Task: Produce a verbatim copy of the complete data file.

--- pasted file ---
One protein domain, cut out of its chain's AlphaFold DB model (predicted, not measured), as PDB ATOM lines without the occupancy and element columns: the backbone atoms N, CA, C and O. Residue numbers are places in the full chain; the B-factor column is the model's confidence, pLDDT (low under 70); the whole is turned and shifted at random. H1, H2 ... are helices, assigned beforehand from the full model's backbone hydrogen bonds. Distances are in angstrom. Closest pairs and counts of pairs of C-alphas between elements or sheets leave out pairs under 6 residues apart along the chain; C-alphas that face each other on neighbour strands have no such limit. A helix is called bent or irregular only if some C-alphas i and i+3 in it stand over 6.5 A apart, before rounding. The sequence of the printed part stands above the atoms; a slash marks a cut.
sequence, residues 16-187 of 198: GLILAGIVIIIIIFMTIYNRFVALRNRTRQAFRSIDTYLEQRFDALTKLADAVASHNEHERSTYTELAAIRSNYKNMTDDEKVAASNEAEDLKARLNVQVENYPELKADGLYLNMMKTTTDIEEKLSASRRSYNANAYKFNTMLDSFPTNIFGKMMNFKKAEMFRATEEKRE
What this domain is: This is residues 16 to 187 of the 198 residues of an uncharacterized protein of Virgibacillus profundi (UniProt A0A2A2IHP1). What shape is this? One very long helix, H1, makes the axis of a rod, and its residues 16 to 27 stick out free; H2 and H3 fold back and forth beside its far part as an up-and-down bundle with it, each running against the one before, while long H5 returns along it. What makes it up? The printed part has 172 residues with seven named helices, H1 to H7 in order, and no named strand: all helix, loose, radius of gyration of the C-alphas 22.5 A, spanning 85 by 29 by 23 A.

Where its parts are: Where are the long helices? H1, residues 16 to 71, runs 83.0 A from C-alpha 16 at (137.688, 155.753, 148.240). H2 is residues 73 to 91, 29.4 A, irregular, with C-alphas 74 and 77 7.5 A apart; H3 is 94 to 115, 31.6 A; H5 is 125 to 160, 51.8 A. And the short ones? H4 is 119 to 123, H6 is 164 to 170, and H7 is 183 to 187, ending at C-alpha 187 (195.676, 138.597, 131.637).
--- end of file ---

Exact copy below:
One protein domain, cut out of its chain's AlphaFold DB model (predicted, not measured), as PDB ATOM lines without the occupancy and element columns: the backbone atoms N, CA, C and O. Residue numbers are places in the full chain; the B-factor column is the model's confidence, pLDDT (low under 70); the whole is turned and shifted at random. H1, H2 ... are helices, assigned beforehand from the full model's backbone hydrogen bonds. Distances are in angstrom. Closest pairs and counts of pairs of C-alphas between elements or sheets leave out pairs under 6 residues apart along the chain; C-alphas that face each other on neighbour strands have no such limit. A helix is called bent or irregular only if some C-alphas i and i+3 in it stand over 6.5 A apart, before rounding. The sequence of the printed part stands above the atoms; a slash marks a cut.
sequence, residues 16-187 of 198: GLILAGIVIIIIIFMTIYNRFVALRNRTRQAFRSIDTYLEQRFDALTKLADAVASHNEHERSTYTELAAIRSNYKNMTDDEKVAASNEAEDLKARLNVQVENYPELKADGLYLNMMKTTTDIEEKLSASRRSYNANAYKFNTMLDSFPTNIFGKMMNFKKAEMFRATEEKRE
What this domain is: This is residues 16 to 187 of the 198 residues of an uncharacterized protein of Virgibacillus profundi (UniProt A0A2A2IHP1). What shape is this? One very long helix, H1, makes the axis of a rod, and its residues 16 to 27 stick out free; H2 and H3 fold back and forth beside its far part as an up-and-down bundle with it, each running against the one before, while long H5 returns along it. What makes it up? The printed part has 172 residues with seven named helices, H1 to H7 in order, and no named strand: all helix, loose, radius of gyration of the C-alphas 22.5 A, spanning 85 by 29 by 23 A.

Where its parts are: Where are the long helices? H1, residues 16 to 71, runs 83.0 A from C-alpha 16 at (137.688, 155.753, 148.240). H2 is residues 73 to 91, 29.4 A, irregular, with C-alphas 74 and 77 7.5 A apart; H3 is 94 to 115, 31.6 A; H5 is 125 to 160, 51.8 A. And the short ones? H4 is 119 to 123, H6 is 164 to 170, and H7 is 183 to 187, ending at C-alpha 187 (195.676, 138.597, 131.637).